Born under the political strife that led to the Balkan conflicts of the early-90s, Bombarder formed in Sarajevo, Yugoslavia (now Bosnia and Herrzegovina) in 1986. Although the band played a style of speed metal most heavily influenced by the likes of Exciter and Motorhead, Bombarder never reached the same level of exposure, due in part to their country's geopolitical isolation and the aforementioned turmoil that had begun to engulf their homeland. Additionally, the exclusive reliance on their native Slavic tongue in their lyrics/vocals likely made them more inaccessible to a general audience than their primary inspirations. Nonetheless, Bombarder eventually gained a sizeable following in ex-Yugoslavia, and the road that led them there began with a healthy dose of live gigging in their early years.
In 1989, the band released its first album, Speed Kill, on the obscure Yugoslavian label, Panonija Koncert, in a limited pressing on cassette only. Opening with an intro that features the sound of warplanes dropping bombs, justification for the band's chosen moniker, which was intended to reflect the damage that their music would wreak on the listeners' heads, is immediately established and reaffirmed throughout the course of the entire album. The music presented on this debut is a very raw style of speed metal, characterized by some of the gruffest vocals in the sub-genre and an abundance of catchy riffs that often revolve around a single, repetitively-picked pedal tone, which is a speed metal hallmark. Only three thousand copies of the album were pressed and they sold relatively quickly, considering the band's low international profile.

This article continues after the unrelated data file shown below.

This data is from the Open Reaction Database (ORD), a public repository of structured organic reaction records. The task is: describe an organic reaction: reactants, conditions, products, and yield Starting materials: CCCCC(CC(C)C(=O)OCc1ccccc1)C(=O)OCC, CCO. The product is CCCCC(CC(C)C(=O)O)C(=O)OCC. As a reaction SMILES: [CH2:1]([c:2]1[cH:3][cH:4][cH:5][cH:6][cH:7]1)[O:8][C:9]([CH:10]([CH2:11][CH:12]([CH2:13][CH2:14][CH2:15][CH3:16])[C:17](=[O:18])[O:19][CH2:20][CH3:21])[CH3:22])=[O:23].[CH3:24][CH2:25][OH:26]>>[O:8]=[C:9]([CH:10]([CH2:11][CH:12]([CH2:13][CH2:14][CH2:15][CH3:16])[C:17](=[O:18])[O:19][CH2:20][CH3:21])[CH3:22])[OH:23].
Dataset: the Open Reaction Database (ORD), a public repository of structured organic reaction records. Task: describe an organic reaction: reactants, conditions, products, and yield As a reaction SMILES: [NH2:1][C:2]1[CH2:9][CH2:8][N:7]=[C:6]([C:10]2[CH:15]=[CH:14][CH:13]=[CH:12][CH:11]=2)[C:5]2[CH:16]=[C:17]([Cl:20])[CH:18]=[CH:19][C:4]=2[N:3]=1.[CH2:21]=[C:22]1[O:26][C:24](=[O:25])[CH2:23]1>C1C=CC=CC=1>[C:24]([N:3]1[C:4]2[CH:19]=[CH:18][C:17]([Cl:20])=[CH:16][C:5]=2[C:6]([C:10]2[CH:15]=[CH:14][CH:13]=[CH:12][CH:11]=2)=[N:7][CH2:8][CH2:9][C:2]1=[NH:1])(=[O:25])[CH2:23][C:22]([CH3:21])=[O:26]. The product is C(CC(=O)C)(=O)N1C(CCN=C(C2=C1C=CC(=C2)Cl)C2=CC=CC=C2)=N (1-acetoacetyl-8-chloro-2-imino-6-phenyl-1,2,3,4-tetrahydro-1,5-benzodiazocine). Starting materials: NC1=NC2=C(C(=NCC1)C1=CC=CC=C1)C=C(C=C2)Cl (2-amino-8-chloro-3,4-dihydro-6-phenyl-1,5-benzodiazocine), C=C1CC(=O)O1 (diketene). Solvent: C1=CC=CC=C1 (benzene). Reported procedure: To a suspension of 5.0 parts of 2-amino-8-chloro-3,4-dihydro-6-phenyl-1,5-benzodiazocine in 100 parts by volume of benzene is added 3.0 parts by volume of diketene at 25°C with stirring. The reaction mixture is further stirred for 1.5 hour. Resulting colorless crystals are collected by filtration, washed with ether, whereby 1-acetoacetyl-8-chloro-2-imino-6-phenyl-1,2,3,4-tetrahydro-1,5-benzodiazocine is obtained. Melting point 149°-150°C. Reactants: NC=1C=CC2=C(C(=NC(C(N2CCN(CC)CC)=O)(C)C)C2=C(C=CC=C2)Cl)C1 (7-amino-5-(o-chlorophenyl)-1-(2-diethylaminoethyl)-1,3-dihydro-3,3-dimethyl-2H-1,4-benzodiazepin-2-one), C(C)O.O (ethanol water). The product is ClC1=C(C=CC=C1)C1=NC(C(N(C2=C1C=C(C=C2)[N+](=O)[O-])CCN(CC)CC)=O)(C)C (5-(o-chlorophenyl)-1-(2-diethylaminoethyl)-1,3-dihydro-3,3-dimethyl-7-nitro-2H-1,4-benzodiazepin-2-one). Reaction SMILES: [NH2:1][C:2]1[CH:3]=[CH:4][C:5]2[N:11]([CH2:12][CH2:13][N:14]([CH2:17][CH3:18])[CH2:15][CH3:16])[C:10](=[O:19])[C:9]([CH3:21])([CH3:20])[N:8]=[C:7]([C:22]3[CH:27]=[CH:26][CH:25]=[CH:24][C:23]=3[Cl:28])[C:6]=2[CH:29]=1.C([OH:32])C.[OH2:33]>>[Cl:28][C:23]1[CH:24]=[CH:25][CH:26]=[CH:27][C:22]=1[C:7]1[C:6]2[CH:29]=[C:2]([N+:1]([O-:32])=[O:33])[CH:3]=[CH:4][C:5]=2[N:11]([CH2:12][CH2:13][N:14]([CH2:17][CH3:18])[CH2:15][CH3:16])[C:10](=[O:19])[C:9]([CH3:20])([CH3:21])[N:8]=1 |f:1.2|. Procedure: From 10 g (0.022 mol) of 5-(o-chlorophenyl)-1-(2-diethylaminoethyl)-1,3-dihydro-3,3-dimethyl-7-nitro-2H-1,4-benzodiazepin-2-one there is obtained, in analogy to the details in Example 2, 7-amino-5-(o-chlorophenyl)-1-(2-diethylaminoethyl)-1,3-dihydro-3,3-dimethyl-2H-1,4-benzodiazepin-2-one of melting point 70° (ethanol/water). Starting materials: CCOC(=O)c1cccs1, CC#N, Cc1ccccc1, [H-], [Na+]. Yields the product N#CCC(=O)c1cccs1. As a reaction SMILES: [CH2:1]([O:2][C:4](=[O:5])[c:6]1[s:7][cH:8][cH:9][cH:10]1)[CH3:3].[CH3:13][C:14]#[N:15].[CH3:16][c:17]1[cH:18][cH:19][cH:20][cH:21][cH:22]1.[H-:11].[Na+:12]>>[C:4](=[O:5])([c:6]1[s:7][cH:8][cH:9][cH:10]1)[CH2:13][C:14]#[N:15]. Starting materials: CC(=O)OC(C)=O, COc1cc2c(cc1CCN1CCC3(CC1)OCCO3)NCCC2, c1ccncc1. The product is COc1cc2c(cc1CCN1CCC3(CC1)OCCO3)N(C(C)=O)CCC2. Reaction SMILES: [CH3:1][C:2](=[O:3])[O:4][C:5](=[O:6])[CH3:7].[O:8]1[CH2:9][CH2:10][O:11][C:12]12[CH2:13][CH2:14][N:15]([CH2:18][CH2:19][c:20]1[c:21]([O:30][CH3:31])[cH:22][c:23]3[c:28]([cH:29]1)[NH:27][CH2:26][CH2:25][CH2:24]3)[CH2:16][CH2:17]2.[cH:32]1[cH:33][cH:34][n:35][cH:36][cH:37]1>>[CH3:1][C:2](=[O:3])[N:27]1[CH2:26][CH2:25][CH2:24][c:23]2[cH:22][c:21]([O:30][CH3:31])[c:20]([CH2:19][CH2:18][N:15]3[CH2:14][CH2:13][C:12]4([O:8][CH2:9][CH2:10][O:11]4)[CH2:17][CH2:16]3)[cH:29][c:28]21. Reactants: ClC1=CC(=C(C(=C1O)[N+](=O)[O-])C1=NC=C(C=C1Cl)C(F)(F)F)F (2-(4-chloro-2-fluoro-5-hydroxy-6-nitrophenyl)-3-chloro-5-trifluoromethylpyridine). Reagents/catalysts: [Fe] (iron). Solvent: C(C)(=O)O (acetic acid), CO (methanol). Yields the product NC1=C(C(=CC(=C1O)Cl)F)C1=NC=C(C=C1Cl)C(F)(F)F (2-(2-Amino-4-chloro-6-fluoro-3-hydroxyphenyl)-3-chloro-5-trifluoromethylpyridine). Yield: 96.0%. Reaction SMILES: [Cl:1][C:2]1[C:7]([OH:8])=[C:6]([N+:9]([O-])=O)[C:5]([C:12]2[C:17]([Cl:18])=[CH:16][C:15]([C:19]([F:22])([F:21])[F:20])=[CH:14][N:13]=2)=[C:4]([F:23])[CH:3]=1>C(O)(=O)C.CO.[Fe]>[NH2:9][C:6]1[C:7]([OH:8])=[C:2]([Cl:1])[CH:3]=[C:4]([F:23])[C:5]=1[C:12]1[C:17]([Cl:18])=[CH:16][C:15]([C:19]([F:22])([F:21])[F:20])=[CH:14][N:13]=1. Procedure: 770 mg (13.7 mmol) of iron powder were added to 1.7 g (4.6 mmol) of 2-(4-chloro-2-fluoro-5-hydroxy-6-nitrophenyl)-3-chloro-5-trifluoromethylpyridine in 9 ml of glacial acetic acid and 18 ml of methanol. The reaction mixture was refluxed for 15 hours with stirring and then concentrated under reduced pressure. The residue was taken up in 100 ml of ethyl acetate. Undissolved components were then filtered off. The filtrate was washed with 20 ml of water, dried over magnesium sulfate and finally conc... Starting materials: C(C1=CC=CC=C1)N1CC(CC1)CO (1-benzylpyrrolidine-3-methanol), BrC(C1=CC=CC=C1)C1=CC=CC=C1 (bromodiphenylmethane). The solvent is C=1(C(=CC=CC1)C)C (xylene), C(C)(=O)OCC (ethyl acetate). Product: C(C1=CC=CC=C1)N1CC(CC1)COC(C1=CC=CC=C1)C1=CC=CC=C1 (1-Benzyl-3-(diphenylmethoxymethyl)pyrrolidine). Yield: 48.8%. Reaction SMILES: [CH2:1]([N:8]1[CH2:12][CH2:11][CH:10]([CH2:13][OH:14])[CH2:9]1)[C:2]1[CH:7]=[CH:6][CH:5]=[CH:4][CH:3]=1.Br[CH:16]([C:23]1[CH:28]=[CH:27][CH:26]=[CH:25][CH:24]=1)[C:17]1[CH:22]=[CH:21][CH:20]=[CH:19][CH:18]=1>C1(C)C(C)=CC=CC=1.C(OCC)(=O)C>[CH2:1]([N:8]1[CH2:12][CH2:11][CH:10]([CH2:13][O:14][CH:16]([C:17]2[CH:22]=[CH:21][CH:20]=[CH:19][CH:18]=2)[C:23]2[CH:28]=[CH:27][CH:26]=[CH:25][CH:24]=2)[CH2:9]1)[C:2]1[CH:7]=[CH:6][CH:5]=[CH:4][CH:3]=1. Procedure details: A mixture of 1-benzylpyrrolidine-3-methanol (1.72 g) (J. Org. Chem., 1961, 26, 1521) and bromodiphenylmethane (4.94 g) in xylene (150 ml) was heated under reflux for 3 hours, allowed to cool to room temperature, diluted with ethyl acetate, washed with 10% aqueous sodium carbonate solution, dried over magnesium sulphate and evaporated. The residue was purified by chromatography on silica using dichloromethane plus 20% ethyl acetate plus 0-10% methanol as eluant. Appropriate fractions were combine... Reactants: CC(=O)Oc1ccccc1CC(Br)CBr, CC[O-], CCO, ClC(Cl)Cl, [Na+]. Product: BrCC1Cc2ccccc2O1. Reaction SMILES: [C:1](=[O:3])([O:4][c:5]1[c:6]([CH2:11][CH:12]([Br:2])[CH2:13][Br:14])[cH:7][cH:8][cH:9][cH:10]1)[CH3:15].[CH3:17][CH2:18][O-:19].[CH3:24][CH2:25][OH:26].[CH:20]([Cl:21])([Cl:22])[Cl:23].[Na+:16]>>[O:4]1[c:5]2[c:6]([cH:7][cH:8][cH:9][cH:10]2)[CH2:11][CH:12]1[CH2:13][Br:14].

In reverence to this historic document of Evil Slavic Speed Metal past, Nuclear War Now! proudly presents a vinyl reissue of Speed Kill. Since the master reels were lost during the full-scale war that broke out in the Balkans shortly after its release, great care was taken to procure the best sources available and the sound was properly remastered and restored by the venerable James Plotkin. The resulting product is one that calls appropriate attention to a speed metal relic that carries equal potency today as it did when originally conceived.